Newton Passes New Vape Sale Regulations

Vape sales in Newton are being limited to the two adult-only vape shops in the city: Vape Daddy’s and Garden City Vape.

The Health and Human Services Department of the City of Newton passed a regulation on Oct. 16, limiting the sale of e-cigarettes to two adult-only retail tobacco stores or retail nicotine delivery product stores. After Governor Charlie Baker’s Sept. 24 statewide-ban on vaping products expires on Jan. 25, 2020, only these two stores will be permitted to distribute said products.

According to the Centers for Disease Control and Prevention (CDC)—which was cited in the statement of the regulation—18.1 percent of current smokers aged younger than 18 years reported that they usually directly purchased their cigarettes from stores or gas stations, and among 11th grade males this rate was nearly 30 percent. 

The Department of Health and Human Services can pass regulations on its own under the circumstances that the regulations address important public health issues, which was the case for this regulation, according to Deborah Youngblood, the commissioner of the department.

The department did not pass the regulation “in isolation,” as it spoke extensively with both tobacco control personnel on the state level, as well as the law department and the executive office of the city, she said. Youngblood said that the department also spoke with the sellers, who will be directly affected by the regulation.

“We did a public listening session so that we could hear from the community and get feedback, and [we] sent a lot of information out to retailers specifically.” Youngblood said. “So that they could share their thoughts with us.”

Baker’s ban had no bearing on the city’s decision, said Youngblood. According to her, the city worked on the regulation long before the statewide ban, intending to give sellers a two-month window to adapt, as the regulation will go into effect on Dec. 16, 2019. The governor’s order, however, led to a ban that was earlier than the city originally planned.

“We were expecting that all of our stores would be currently selling when we passed the new regulations,” Youngblood said. “Therefore we wanted to give them two months to sell down their products and stop any future ordering to try to minimize the financial impact on them. But obviously, the governor’s emergency orders sort of superseded us, and we weren’t able to help our retailers out that way. ”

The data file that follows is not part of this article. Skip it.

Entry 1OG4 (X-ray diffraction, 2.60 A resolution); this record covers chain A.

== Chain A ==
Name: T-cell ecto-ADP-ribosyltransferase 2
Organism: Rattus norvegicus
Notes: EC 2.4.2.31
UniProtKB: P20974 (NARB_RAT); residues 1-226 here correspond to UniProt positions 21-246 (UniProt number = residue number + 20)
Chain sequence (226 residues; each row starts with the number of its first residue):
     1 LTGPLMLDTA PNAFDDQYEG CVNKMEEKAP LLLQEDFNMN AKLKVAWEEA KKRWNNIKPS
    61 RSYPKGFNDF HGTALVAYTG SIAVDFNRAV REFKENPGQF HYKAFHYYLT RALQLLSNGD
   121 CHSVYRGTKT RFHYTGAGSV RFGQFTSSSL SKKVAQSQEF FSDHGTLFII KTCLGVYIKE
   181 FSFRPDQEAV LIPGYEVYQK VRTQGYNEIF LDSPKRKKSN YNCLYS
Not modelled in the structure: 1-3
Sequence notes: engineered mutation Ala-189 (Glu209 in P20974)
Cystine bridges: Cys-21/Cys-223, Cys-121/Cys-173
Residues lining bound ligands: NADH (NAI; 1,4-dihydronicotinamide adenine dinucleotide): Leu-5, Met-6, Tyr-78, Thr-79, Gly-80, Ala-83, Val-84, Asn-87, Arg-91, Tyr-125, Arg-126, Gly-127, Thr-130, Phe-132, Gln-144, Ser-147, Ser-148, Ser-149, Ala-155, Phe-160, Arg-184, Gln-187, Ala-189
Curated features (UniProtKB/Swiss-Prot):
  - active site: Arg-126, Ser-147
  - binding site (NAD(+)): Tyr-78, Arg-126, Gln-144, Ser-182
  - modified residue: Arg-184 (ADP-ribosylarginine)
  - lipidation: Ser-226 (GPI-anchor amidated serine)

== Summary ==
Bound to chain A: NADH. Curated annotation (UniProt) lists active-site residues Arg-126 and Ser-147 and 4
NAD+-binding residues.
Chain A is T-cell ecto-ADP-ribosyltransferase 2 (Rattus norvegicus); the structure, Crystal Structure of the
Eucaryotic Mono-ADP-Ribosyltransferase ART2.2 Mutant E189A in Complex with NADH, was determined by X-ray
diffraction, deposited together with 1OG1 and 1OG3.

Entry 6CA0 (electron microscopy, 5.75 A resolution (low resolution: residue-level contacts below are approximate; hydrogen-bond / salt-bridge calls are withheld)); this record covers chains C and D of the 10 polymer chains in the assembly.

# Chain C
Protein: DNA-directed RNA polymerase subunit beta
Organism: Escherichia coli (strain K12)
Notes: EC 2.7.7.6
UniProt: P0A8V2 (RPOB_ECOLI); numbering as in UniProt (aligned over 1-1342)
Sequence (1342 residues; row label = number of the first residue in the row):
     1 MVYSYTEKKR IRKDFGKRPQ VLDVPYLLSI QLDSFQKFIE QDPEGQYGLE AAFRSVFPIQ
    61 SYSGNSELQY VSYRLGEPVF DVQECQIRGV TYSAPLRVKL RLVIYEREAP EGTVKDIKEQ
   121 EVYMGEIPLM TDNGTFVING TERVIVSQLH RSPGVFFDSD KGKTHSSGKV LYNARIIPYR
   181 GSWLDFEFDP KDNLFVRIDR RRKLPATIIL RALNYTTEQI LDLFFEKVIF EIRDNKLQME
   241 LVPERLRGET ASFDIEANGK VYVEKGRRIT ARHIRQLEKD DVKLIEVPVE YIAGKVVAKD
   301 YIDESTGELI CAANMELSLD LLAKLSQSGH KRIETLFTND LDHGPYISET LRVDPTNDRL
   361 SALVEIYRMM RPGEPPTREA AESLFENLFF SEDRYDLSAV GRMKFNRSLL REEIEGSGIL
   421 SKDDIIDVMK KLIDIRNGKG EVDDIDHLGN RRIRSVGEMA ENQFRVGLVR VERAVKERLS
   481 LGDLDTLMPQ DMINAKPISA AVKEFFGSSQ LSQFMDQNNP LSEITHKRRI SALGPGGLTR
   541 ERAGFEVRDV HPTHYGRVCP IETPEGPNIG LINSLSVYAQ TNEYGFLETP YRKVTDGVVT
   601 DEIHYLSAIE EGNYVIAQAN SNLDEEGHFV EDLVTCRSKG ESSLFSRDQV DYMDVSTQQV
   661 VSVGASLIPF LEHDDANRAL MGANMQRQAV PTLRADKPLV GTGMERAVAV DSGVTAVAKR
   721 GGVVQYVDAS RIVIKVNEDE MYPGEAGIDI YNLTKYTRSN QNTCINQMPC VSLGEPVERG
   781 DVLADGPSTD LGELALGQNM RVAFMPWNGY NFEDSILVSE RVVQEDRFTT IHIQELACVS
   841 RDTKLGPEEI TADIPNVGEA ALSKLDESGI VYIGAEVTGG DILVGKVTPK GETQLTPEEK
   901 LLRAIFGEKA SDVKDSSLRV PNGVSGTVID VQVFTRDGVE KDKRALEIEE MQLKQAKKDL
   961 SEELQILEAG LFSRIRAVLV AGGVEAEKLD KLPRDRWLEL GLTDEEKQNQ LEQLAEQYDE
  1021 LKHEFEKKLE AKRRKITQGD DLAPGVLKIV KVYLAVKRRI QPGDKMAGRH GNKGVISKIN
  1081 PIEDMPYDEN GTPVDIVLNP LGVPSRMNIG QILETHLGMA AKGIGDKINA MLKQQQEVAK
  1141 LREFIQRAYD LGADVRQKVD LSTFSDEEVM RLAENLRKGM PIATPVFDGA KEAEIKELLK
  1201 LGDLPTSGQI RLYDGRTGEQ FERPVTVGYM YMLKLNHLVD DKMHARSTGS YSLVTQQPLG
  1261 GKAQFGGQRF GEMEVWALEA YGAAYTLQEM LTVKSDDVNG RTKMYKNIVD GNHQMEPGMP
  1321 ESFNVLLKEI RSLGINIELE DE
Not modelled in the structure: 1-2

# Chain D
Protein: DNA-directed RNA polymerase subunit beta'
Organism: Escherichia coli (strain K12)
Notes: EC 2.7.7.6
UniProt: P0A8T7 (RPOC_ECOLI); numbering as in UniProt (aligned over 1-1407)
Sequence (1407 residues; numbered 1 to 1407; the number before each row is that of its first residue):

When asked about how the city weighed between public health risks and the possible negative effects on local businesses, Youngblood said that the decision was difficult and that the city also considered more rigid regulations than the ones that were passed. She said that the city eventually passed the regulations because of the public health issues caused by e-cigarettes. 

“We felt like we were already playing catch up that all across the country got caught a bit off guard by this e-cigarette rise, and we really needed to make some significant changes,” Youngblood said. “I certainly felt that was that outweighed, what, [as] I understood, was going to be a hardship for some of our small retailers.”

David Bershad, an owner of Vape Daddy’s, is in favor of the restriction. He had to close his store since the Massachusetts vape ban took effect in September. Two of his locations, Braintree and Norwood, have been permanently shut down. The original location was in Newton, and he plans to reopen it next month to sell everything except vape products until the vape ban is lifted in January. When it reopens and the restriction is in effect in Newton, his store will be one of two in the city permitted to sell vape products.

His store, which he said is very strict with minors and doesn’t push adults to buy products if they don’t need them, has the expertise to guide people in the right direction unlike convenience stores. Convenience stores sell thousands of other products, and employees aren’t trained in the same way as vape store employees, he said.

“There’s no real cessation to it,” Bershad said. “They just sell it to you, and if you have questions, good luck.” 

Newton convenience store owners who will now be prohibited from selling vape products could not be reached for comment.

Featured Image by Timmy Facciola / Heights Editor